Colonial Williamsburg in Virginia is a popular tourist attraction, especially for families interested in colonial America and the place that served as Virginia’s capital during that time. In fact, the New York Times included the area in their 52 Places to Travel in 2019. The historic landmark and living history park features colonial era and constructed period buildings, first restored in the 1930s. The area is split up into three zones: Capitol, Market Square, and Palace Green.
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Some buildings are privately owned residences, but many are open to tourists. Artisans and craftsmen in period attire show how things were made during this time with demonstrations and products for sale like silver, wigs, furniture, books, and candles. The apothecary educates on herbs used for medicine while the important brickyard shows how Williamsburg was built. These take place throughout the day and some are included with admission. Check the daily schedule to see the hours of each vendor.
Among the historic buildings are the Capitol, the Presbyterian Meetinghouse, the Public Gaol (which once held Blackbeard‘s crew), the Peyton Randolph House, and the Courthouse. For the majority of the historic sites, tours take place every 15 minutes or they offer self-guided tours. There are also notable costumed interpreters like Thomas Jefferson, so you never know who you might see.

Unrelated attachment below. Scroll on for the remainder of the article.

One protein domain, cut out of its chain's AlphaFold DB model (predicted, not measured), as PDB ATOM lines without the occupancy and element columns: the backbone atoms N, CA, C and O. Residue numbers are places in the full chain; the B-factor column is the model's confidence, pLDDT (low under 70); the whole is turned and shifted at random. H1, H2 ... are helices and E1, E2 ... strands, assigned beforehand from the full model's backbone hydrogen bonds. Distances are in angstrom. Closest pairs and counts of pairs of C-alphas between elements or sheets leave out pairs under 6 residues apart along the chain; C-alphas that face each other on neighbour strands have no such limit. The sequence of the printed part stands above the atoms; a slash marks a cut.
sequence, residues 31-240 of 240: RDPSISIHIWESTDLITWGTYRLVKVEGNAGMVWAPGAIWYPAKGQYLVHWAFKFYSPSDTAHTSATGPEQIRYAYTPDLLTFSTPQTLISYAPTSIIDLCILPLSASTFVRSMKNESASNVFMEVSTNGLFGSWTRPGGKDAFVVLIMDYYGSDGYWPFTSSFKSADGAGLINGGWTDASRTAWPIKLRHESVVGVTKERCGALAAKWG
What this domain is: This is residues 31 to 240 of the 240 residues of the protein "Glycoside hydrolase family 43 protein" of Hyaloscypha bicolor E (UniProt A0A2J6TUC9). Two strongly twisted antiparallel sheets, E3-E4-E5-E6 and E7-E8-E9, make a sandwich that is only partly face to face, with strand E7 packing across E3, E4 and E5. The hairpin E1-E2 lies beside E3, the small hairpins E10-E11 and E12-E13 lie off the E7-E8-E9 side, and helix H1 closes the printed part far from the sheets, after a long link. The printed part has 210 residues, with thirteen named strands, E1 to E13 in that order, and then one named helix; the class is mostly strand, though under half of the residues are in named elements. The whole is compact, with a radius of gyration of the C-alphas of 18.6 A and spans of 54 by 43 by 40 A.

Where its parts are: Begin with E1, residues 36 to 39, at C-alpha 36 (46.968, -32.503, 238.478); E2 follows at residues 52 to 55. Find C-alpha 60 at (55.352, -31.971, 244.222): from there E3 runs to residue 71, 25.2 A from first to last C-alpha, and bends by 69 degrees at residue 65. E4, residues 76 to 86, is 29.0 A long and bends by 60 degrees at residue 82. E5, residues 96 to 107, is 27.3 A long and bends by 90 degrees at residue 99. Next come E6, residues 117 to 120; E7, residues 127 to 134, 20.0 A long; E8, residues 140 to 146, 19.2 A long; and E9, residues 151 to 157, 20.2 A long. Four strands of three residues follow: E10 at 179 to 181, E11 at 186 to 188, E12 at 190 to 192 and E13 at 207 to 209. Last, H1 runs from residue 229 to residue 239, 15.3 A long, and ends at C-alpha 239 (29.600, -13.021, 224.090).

But the colonial buildings are only part of Colonial Williamsburg. The Abby Aldrich Rockefeller Folk Art Museum and DeWitt Wallace Decorative Art Museum are both operated by Colonial Williamsburg. The Rockefeller has one of the largest collections of American folk art in the country including paintings, sculpture, and Navajo weavings. The DeWitt Wallace has southern furniture, portraits, and one of the largest collections of British ceramics outside of England.
There are also food and drink options inside Colonial Williamsburg. Christiana Campbell’s Tavern was a favorite of George Washington’s and serves seafood. King’s Arm Tavern is a chophouse, while Shields Tavern is known for its home cooking. Chowning’s Tavern has period-inspired food and beer. There are also cafes like Raleigh Tavern Bakery, M. DuBois Grocer, and McKenzie Apothecary.
If You Go
Colonial Williamsburg is located at 101 Visitor Center Drive, Williamsburg, Virginia 23185. It’s a 30-minute drive from Newport News, one hour from Norfolk, and one hour from Richmond. Admission into Colonial Williamsburg is $40.99 for adult and $20.49 for children for one-day tickets. Multi-day tickets provide added value. The art museums require additional admission.
The buildings are open daily from 9 am to 5 pm. No food and drinks are permitted inside the buildings. Proof of admission is required for historic sites and museums, but not for shopping, lodging, and dining. Colonial Williamsburg has its own complimentary bus system that can take visitors from one area to the next.
Purchase your Colonial Williamsburg Admission before you go.
My visit to Colonial Williamsburg was organized by Visit Williamsburg and Percepture.